Who is accountable?
Domestic pledges were also counted. These took the form of a commitment to increase the share of budget to education to over 20%. As with the last replenishment round, it is more difficult to monitor the fulfilment of these pledges. It was not clear what part of that increase would end up financing basic and not other levels of education. And information on public expenditure is neither reliable nor up-to-date, although GPE is collaborating with UNESCO’s Institute for Statistics (UIS) to improve data availability.
There is no existing study of domestic pledges over 2015-2017. However, as we had commented at the time of the last replenishment, these pledges had not been very credible and developing countries were certainly less successful at keeping their promises than donors.
But if domestic pledges are fulfilled this time over 2018-2020, it is estimated that $110 billion would go to education. This is a reminder that even in the poorest countries, external financing is only a very small part of the picture.
While the Presidents of France and Senegal were cheered as co-hosts of the conference, it was the president of Ghana who received the strongest round of applause when he reminded the audience that rich countries had to help put an end to $50 billion worth of illicit financing flows that was depriving education from valuable resources. Adding to this, the Foreign Minister of Norway said that his country would fund not only education but also the development of poor countries’ capacity to raise domestic resources.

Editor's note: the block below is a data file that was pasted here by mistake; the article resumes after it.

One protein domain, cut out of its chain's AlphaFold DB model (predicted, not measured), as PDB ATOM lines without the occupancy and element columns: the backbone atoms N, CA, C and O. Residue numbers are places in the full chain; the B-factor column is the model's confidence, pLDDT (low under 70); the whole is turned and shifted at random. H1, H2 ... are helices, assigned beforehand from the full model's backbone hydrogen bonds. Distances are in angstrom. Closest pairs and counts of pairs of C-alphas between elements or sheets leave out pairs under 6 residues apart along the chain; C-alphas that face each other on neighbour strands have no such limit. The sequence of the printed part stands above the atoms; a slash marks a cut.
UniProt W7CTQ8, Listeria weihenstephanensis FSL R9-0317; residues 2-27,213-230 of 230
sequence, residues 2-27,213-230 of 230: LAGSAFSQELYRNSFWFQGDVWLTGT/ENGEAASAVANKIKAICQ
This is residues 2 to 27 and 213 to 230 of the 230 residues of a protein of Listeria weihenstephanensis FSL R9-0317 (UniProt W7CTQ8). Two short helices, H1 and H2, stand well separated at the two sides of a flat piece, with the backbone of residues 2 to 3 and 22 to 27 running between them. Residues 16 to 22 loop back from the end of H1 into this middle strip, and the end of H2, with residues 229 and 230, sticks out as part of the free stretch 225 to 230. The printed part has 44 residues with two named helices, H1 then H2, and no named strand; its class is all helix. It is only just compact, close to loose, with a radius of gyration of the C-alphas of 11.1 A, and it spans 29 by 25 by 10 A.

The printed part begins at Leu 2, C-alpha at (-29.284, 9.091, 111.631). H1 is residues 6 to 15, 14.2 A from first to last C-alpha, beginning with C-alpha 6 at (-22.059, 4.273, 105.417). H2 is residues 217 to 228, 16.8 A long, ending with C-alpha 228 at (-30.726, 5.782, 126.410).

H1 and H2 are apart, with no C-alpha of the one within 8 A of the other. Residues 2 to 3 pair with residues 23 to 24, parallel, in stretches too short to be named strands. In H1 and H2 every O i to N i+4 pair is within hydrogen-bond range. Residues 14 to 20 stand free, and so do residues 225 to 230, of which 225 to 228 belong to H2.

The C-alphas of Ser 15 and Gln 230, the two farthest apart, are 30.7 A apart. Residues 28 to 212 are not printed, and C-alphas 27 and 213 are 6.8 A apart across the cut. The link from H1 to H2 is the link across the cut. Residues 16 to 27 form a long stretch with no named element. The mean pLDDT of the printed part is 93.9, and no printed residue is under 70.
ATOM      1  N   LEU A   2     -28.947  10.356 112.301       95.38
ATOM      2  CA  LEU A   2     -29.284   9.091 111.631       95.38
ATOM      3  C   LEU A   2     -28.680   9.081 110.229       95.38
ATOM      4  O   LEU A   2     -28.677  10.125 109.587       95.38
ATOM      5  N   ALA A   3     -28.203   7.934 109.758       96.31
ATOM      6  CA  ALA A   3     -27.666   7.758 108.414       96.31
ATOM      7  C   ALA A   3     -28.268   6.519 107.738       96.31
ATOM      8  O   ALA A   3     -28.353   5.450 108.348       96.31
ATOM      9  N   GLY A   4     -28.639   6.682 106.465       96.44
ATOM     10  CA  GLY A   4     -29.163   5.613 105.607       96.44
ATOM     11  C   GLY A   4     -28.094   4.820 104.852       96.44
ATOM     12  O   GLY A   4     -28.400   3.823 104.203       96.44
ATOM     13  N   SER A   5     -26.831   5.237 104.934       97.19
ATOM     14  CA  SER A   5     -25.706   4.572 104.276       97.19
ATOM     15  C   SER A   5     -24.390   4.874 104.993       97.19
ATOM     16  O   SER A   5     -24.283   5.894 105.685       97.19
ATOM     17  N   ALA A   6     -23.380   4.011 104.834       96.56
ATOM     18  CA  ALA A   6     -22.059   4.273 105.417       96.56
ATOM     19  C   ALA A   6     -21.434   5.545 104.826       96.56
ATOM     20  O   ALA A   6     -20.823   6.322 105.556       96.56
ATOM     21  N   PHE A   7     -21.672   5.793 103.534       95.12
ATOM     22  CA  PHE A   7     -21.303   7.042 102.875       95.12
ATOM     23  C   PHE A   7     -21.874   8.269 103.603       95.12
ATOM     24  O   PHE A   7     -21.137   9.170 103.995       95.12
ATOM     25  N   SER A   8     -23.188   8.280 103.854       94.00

With a smaller pledge than planned, one important question is whether it makes sense for the Global Partnership for Education to extend its reach from 65 to 89 countries, which was one of the objectives of the replenishment. One of its most distinguished characteristics was the ability to target countries most in need and certainly an extended country coverage is only ever going to dilute this effort.
The conference also addressed data and monitoring issues. The Education Data Solutions Roundtable was a highly publicized initiative but more as a symbol of drawing private funds into the Global Partnership rather than for its real merit, which is to bring into education the idea of a national network of data producers and users that was first implemented in agriculture.
There was no discussion over the continuing challenge that donor resources to the GPE are not yet identifiable in the OECD DAC database of aid flows. This makes it hard to attribute any education advances in developing countries to the activities of the GPE. The progress promised in 2014 has not yet materialized although efforts continue.
Finally, on the bigger picture of SDG 4 monitoring, the GEM Report joined a panel to support the investment case for data collection that UIS put together in January. Following this investment plan would help target external and domestic funding to those activities that are most critical for reporting on the SDG 4 global and thematic indicators, namely learning assessments and household surveys, and avoid waste and duplication of resources.
The challenge ahead
The third Financing Conference showed that partners approve of the efforts the GPE has made to bring them together for a common purpose. This is an achievement that is down to a lot of hard work by its Secretariat and Board. But after a pause to celebrate and take a breath, we all need to go back to the hard slog: there will be no sustainable development until all children complete and benefit from equitable and inclusive education of good quality. And yet, as of today, nine out of ten children in sub-Saharan Africa do not even achieve minimum proficiency in reading skills.